An EB-2 “advanced degree professional” is an individual working in a job requiring at least a US masters degree or a US bachelors degree with five years of progressive experience. The foreign worker with a foreign degree must have a single-source equivalent to qualify.
An EB-2 “exceptional ability worker” professional is an individual with exceptional ability in the science, arts, or business. The individual must prove exceptional ability by meeting three out of six exacting criteria, which includes ten years of full-time experience, a license to practice in the profession, and recognition for achievements and contributions to the industry.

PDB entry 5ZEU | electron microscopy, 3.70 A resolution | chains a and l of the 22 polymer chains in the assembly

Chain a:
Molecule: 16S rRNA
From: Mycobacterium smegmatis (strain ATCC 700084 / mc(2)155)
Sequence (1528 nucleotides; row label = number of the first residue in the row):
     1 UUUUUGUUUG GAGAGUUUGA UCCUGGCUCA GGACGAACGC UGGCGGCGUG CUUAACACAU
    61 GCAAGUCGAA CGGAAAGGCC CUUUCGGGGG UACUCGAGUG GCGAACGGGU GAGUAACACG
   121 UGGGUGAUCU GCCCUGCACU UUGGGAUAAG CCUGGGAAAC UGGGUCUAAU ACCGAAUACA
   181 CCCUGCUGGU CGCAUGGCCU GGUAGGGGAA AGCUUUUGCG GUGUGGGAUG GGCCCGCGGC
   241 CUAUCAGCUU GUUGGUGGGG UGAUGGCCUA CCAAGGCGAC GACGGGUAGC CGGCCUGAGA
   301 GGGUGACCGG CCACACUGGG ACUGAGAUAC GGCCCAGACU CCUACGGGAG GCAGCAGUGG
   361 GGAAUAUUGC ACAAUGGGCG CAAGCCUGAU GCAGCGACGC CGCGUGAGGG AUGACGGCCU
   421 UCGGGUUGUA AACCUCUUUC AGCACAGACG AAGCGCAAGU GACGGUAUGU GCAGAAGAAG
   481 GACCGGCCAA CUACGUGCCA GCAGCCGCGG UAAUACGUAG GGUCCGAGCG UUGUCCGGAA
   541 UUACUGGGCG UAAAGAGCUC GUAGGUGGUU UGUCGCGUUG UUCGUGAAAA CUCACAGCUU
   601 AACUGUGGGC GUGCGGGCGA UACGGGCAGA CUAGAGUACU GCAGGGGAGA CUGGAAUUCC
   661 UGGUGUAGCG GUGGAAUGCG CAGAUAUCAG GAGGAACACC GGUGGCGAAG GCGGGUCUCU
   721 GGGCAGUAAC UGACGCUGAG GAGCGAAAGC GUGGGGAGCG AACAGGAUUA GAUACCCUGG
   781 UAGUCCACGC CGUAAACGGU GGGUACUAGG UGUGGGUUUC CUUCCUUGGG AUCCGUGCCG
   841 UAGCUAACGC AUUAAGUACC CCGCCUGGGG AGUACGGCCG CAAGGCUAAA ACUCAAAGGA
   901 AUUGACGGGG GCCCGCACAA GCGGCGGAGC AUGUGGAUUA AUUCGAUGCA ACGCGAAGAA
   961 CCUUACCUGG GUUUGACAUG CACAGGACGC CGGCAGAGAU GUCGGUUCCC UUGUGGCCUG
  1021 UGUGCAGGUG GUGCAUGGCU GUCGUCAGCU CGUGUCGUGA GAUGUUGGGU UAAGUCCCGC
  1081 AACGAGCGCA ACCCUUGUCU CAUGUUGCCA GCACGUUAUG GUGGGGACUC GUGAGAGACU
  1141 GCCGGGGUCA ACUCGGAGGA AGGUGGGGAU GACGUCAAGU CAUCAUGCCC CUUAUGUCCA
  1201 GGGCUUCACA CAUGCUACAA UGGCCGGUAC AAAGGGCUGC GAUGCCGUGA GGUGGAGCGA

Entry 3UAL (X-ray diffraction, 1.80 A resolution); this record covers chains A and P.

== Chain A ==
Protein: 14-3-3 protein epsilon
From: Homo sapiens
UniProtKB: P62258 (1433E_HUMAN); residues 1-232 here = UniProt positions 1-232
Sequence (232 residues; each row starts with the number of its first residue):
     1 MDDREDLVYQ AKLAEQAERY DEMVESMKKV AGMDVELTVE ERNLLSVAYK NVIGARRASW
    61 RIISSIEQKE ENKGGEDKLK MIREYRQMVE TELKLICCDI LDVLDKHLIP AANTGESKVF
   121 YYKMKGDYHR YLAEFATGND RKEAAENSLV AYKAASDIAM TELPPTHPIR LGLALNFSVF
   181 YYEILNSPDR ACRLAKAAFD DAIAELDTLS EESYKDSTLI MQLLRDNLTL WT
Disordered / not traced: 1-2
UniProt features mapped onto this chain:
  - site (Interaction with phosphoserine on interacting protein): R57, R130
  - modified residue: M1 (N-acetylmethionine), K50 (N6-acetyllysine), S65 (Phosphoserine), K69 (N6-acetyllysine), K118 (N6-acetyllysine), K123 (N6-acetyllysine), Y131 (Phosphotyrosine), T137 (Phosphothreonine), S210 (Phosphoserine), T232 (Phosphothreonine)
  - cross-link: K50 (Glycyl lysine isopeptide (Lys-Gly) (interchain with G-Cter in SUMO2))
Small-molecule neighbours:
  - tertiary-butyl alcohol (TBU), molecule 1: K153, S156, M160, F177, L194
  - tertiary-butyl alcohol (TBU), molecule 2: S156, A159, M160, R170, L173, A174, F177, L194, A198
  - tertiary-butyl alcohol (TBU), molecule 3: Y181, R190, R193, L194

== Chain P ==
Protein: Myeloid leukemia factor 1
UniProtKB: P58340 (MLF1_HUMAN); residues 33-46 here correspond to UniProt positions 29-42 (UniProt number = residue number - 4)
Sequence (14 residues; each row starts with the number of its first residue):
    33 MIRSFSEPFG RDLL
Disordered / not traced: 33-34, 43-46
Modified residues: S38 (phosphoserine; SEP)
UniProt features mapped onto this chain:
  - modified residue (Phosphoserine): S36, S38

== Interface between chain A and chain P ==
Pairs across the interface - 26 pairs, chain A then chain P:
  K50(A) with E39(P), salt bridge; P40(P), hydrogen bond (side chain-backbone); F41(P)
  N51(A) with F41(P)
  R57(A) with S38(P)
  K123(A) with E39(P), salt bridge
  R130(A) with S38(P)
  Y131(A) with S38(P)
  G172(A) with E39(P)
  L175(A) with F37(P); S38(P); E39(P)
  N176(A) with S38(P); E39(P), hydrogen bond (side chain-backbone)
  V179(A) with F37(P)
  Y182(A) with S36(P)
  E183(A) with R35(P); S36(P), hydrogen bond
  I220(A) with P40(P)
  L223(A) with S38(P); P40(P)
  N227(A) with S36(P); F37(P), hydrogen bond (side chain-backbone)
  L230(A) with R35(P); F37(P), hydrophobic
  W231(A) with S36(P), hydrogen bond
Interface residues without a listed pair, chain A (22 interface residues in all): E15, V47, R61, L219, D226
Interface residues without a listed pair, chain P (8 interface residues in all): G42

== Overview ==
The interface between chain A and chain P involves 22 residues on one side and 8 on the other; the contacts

An EB-3 “professional worker” is an individual working in a job in which the employer requires at least a US Bachelor’s degree or single-source foreign degree equivalent.
An EB-3 “skilled worker” is an individual working in a job in which the employer requires at least a two years of job experience or a two-year degree/vocational training.
An EB-3 “unskilled worker” is an individual working in a job in which the employer requires some training or experience, but less than two years of higher education. Labor certifications are difficult to obtain in this category since it’s difficult to demonstrate a lack of qualified US workers for such jobs.
Finally, proving ability to pay the offered wage is generally a matter of reviewing financial documentation, such as tax returns. If net annual income or net current assets show enough money to cover the foreign workers salary, the employer will have met the burden of proof. In cases where the employer is already employing the worker, paying the offered wage, pay stubs will be enough to prove ongoing ability to pay the offered wage.